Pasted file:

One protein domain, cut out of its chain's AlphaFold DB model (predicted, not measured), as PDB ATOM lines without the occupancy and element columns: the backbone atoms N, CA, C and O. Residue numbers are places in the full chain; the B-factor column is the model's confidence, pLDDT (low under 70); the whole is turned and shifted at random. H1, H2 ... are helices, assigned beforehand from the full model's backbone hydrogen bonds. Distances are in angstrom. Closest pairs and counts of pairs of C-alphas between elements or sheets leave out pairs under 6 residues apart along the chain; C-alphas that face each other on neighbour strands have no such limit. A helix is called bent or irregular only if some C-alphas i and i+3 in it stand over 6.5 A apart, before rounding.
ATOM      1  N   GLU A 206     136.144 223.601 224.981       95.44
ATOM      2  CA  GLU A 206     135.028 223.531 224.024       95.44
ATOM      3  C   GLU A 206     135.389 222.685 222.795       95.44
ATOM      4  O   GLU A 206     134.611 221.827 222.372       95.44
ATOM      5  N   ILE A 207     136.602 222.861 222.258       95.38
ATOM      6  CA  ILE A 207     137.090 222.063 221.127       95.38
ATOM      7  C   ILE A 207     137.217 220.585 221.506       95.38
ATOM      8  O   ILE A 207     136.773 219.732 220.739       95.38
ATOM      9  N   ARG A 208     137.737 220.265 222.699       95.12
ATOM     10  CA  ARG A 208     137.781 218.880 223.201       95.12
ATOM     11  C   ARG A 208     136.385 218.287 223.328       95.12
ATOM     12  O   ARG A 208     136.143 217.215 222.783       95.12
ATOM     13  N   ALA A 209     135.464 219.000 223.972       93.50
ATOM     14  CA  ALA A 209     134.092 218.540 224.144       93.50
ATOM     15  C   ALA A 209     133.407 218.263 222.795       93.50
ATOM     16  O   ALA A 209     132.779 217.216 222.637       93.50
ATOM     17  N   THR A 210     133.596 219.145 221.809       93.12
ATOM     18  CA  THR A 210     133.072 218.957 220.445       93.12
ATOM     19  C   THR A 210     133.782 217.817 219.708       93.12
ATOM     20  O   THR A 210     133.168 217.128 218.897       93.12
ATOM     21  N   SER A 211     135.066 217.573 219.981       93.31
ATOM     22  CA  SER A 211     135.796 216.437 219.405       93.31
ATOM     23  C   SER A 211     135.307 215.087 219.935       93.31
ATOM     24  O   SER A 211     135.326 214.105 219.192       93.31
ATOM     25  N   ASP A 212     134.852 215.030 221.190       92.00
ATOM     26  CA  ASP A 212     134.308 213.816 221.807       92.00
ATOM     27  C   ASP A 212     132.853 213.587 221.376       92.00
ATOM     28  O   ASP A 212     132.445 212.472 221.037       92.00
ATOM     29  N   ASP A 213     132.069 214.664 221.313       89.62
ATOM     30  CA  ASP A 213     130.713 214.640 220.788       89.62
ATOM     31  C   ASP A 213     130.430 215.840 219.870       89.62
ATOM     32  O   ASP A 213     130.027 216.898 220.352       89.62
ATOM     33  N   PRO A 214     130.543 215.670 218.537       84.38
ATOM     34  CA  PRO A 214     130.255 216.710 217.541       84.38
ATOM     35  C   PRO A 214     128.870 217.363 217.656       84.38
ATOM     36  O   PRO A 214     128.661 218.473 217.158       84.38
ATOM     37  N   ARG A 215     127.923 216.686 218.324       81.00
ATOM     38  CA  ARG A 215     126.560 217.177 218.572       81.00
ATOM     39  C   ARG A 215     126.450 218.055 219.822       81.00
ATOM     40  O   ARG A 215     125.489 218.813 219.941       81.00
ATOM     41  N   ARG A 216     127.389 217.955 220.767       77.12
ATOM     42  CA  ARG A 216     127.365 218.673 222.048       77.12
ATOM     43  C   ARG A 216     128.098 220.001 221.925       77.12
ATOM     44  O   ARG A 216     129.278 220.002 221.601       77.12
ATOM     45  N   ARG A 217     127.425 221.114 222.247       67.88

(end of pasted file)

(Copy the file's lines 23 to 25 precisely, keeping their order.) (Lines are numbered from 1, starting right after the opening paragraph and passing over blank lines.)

ATOM     23  C   SER A 211     135.307 215.087 219.935       93.31
ATOM     24  O   SER A 211     135.326 214.105 219.192       93.31
ATOM     25  N   ASP A 212     134.852 215.030 221.190       92.00